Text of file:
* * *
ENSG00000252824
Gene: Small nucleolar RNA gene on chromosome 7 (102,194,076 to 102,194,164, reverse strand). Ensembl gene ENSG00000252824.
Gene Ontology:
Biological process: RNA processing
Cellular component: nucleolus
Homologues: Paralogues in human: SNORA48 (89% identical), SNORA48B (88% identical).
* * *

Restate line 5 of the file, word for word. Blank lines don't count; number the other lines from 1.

Cellular component: nucleolus